It's May! If you're like us, you're probably wondering how the past four months flew by so quickly (our annual innovation manager forum in Bonn had something to do with it for us!). If that's the case, then you may also be surprised to learn about a major deadline happening at the end of the month. No, it's not the close of your latest idea campaign; it's GDPR compliance!
Jokes aside, we hope you're already aware of GDPR and have dotted your "i"s and crossed your "t"s. But for those in innovation management who might be hearing this acronym for the first time, we're here to help.
Below, we provide an overview of what GDPR is and what it means for your company (yes, even companies not based in Europe!).
1. What is GDPR?
To start, the acronym of GDPR stands for "General Data Protection Regulation." That's a mouthful, which is why we (and everyone else) simply call it GDPR. It's like saying "LOL" or "YOLO," but less fun.
So, what is GDPR? It's a regulation put in place by the European Parliament, the European Council, and the European Commission intended to fortify and unify data protection within the EU.
Every company stores data from their employees, customers, or partners. For us – as individuals – in times of Facebook and Cambridge Analytica scandals, it is not transparent what kind of data companies gather, how they'll use it, or if they'll share it with another company.
Companies will need to make sure that they inform people before collecting any personal data, that the person gives explicit consent to process that data, and that those companies choose adequate technical and organizational measures to protect the data. On top of this, people will have the right to get a report of the data a company has stored. You will also be able to have your personal data deleted.
2. When does my company need to comply?
The GDPR is in force since 2016 and companies had two years to adapt. The GDPR will finally be applicable as of May 25, 2018. That means if you've put it off until two weeks before, now is the time to get moving.
3. Why does GDPR exist?
GDPR is about transparency and about ensuring that everyone keeps control over his or her data. In general, people will be better informed and get more insight into how their data is processed.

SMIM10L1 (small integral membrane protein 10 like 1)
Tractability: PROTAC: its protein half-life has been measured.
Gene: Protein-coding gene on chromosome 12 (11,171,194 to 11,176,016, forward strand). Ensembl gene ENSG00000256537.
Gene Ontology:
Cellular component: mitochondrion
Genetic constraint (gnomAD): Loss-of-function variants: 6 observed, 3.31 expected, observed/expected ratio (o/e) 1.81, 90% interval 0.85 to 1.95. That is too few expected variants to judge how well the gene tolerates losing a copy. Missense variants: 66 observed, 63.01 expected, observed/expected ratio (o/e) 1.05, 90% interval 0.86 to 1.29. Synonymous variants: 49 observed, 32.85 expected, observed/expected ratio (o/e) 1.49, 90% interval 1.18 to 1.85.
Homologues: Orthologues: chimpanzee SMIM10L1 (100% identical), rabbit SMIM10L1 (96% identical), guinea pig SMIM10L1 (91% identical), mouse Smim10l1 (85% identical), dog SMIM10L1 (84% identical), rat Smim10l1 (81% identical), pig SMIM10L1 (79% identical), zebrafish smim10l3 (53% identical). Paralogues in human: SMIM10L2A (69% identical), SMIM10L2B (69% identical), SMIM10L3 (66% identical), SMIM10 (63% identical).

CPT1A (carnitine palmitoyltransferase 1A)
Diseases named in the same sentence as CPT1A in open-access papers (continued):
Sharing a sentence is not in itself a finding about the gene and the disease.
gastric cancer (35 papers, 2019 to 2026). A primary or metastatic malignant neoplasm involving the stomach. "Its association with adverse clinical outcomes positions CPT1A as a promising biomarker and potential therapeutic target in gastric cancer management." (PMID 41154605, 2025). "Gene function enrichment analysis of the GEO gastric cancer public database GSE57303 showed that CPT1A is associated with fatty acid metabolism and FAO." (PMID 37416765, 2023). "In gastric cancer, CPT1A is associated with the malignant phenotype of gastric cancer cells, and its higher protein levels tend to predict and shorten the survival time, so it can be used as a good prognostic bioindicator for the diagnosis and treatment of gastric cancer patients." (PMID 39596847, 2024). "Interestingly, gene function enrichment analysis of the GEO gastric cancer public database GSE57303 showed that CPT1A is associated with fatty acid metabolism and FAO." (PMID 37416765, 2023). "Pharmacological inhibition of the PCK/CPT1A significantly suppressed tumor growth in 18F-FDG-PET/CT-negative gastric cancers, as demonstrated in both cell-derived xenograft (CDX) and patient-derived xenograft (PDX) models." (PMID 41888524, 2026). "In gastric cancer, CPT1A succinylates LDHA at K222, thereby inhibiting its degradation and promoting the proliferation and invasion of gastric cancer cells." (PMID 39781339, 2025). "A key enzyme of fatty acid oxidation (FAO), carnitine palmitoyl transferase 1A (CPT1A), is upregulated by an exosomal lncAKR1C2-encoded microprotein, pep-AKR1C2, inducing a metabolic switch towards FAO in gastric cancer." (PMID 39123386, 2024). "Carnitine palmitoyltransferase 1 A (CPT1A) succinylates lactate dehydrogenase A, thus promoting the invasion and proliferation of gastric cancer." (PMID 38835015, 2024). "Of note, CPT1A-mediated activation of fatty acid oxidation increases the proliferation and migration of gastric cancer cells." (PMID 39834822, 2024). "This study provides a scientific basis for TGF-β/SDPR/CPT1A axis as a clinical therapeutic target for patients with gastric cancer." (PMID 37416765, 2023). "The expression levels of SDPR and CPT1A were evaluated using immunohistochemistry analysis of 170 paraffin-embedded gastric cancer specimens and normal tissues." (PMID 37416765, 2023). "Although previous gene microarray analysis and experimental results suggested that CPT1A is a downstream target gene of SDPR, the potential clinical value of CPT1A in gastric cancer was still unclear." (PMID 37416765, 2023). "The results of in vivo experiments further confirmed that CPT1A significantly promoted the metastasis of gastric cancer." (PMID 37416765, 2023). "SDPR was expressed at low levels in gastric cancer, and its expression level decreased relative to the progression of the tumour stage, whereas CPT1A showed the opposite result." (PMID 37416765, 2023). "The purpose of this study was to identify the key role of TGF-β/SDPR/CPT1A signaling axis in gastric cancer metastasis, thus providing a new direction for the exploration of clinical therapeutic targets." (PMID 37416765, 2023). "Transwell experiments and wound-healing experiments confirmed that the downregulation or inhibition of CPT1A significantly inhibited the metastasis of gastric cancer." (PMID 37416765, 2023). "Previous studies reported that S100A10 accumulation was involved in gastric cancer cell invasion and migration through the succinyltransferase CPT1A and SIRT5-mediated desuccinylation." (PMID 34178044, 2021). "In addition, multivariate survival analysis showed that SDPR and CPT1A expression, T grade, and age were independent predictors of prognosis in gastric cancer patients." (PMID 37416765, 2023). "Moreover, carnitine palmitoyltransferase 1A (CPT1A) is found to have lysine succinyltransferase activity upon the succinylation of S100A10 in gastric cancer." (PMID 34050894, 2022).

Germany and a few other member states of the EU have had a law for data protection for a couple of years. However, the fees attached to violations were not relevant. As of May 25, this changes now significantly: A company violating the GDPR may be charged up to 4 percent of their worldwide revenue, or 20 million euros (whichever is more painful). For example, for Facebook, this could mean a fine of 1.4 billion euros.
Another goal of the GDPR is to harmonize data protection regulations as it applies to all EU member states. So, all companies will have to be compliant with the same requirements.
4. Which companies does the GDPR affect? And what if my company isn’t part of the EU; why should my company care?
All companies which process personal data within the European market, or do not process the data within the European market but offer services for the European market, are affected. As an example, Facebook, as a U.S. company, needs to comply because it obviously provides a service for Europeans regardless of the location of its servers. On the other hand, suppose you are a car dealer in Chicago selling cars mostly to people in Chicago, and of course, you also have a website. The website is open for Europeans, as well. But the point is that you do not address the European market. In this case, the car dealer probably does not need to comply. But what if the dealer has a German website as well? Or if it offers worldwide delivery? When in doubt, always discuss with a lawyer.
5. Okay, but how does it really affect businesses outside of the EU?
GDPR applies to the processing of personal data of persons who are in the EU as long as the processing activities are related to the offering of goods or services to such persons or to the monitoring of their behavior as far as their behavior takes place within the EU. Therefore, for example, if a U.S. company has European employees located in the EU, it must comply, too.
6. What types of privacy data does the GDPR protect?
Personal data is, e.g., your name, address, email address, favorite color, etc. It also includes your IP address or any ID that a company could use to identify you.
7. How is HYPE set up to meet the regulation’s requirements?
The GDPR is a regulation which our innovation management customers typically need to comply with. The GDPR requires to implement processes, but it is up to our customers, (yes, you!) to decide how these processes are implemented in detail. We talked to many of our customers to make sure the HYPE innovation software is ready to support them. If you have any lingering questions, feel free to email us here.